The Benefits of Volunteering

Often times the search for a new career seems like a full time job in itself, so why would volunteering your time be helpful? Alison Doyle at, Mariliza Karrera with, and self-help site offer compelling reasons why volunteer activity can benefit your career outlook and search process.

  • Volunteering is an easy way to explore career fields and interests without long term commitments or an intense career pivot. You may love animals and have an interest in veterinary work, but be unaware of the sometimes messy requirements of the job. Volunteering your time with a local clinic can provide you with valuable perspective that will assist your decision making process.
  • Volunteering helps you establish connections within an organization or industry. Consider the previous example: working with the full-time staff of a veterinary clinic provides access to tacit knowledge, potential references, and access to opportunities that might otherwise be closed or unknown. Offering your time and effort helps establish social capital.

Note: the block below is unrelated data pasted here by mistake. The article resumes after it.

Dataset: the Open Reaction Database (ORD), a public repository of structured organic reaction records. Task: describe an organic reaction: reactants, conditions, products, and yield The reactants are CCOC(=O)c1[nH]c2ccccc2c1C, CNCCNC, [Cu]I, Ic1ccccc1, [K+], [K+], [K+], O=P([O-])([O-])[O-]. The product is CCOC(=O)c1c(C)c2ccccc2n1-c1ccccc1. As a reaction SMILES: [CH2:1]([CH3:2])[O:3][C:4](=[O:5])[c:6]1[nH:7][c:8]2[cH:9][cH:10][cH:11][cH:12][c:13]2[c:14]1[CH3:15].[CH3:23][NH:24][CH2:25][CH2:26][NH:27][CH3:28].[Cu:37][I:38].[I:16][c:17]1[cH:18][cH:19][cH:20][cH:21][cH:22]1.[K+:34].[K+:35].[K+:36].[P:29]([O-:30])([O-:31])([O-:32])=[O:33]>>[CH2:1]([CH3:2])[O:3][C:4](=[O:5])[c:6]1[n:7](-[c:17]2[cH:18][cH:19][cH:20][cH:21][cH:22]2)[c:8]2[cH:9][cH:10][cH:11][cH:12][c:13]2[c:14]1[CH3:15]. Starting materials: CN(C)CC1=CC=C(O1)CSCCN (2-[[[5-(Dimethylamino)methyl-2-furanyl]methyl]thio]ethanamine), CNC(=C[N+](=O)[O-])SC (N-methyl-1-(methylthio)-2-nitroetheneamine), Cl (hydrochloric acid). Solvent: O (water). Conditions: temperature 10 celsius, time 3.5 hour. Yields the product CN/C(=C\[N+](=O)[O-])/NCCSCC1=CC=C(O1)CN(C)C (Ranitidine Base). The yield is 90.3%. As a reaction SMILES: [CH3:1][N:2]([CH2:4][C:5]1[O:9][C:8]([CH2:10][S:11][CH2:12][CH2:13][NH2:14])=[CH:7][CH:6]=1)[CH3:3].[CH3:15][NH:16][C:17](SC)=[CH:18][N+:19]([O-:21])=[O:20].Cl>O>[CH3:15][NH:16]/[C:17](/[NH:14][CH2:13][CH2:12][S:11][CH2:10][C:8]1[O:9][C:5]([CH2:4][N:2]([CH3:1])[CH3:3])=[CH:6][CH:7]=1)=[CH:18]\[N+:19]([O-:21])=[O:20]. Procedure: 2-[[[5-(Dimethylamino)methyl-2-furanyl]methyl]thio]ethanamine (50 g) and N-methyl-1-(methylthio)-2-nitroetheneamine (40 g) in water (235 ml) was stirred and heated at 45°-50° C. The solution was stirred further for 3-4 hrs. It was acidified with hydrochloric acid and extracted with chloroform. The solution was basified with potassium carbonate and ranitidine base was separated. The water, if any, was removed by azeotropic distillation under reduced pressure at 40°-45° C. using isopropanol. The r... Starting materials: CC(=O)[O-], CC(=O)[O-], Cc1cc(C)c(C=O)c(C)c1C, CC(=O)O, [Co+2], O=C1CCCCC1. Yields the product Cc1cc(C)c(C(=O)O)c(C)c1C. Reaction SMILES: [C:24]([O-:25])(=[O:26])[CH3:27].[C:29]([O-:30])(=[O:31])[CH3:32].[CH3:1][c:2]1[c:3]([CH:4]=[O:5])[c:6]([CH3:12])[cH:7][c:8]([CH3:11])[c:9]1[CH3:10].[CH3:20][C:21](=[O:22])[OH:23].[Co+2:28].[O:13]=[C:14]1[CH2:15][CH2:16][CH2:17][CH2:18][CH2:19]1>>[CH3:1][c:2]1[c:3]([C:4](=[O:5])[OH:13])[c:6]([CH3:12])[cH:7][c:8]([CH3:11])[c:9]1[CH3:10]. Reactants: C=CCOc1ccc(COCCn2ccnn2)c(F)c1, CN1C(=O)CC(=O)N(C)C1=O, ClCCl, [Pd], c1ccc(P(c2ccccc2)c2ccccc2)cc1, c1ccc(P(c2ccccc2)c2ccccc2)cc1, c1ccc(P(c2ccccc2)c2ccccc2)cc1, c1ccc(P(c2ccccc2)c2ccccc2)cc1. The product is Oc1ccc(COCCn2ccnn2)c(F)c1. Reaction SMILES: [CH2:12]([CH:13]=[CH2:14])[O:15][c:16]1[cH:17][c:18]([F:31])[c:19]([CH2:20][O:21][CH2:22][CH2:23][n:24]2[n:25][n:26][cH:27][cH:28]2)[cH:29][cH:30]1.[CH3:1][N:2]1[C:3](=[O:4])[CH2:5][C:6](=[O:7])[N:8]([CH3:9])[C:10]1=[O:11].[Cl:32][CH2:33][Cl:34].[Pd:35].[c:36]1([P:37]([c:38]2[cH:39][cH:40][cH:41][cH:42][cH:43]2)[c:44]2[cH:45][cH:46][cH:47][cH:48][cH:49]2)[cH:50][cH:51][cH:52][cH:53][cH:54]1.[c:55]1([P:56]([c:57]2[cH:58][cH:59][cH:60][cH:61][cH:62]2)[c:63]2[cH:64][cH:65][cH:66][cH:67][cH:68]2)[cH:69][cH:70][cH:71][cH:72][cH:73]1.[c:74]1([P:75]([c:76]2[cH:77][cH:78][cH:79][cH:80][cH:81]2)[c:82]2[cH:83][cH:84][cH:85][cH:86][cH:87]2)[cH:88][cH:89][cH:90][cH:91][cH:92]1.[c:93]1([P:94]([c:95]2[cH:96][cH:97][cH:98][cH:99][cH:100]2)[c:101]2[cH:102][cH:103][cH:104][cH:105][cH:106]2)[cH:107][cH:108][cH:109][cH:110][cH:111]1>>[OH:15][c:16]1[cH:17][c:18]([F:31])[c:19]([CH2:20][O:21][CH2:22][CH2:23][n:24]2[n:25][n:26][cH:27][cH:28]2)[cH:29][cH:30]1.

• Volunteering provides access to new skills. You can gain firsthand experience with translatable best practices and skills, some of which could be applicable to your current skill set or career.
  • Volunteering provides resume continuity. Minimizing gaps in your work history shows potential employers that you have remained engaged in your career pursuits. A volunteer opportunity can be an excellent gap filler that also provides the above mentioned benefits.
  • Volunteering helps you stay busy. Sometimes the career search process can be daunting or even disheartening. Rather than wait for an email or phone call from a potential employer, engage your mind with new, enriching tasks that help reduce the stress of the waiting game.
  • Volunteering within a career is an excellent way to help others. Legal and medical professionals provide volunteer time in the form of pro-bono work, but you don’t have to be a lawyer or doctor to help others. We all possess knowledge and skills that can help others. Charities, civic organizations, and social services can all use your help, and in the process you can reap both personal and professional benefits.
  • Volunteering may be the “foot in the door” that leads to a long term career. There’s no guarantee that a future job in the cards, but you can make a positive impression while making real change at a firm or an organization.

Whether you have a job, are exploring a change in your career arc, or are currently searching, remember that volunteering is more than just giving your time; volunteering is an opportunity to explore, learn, connect, and grow.

Post Author: Benjamin Baron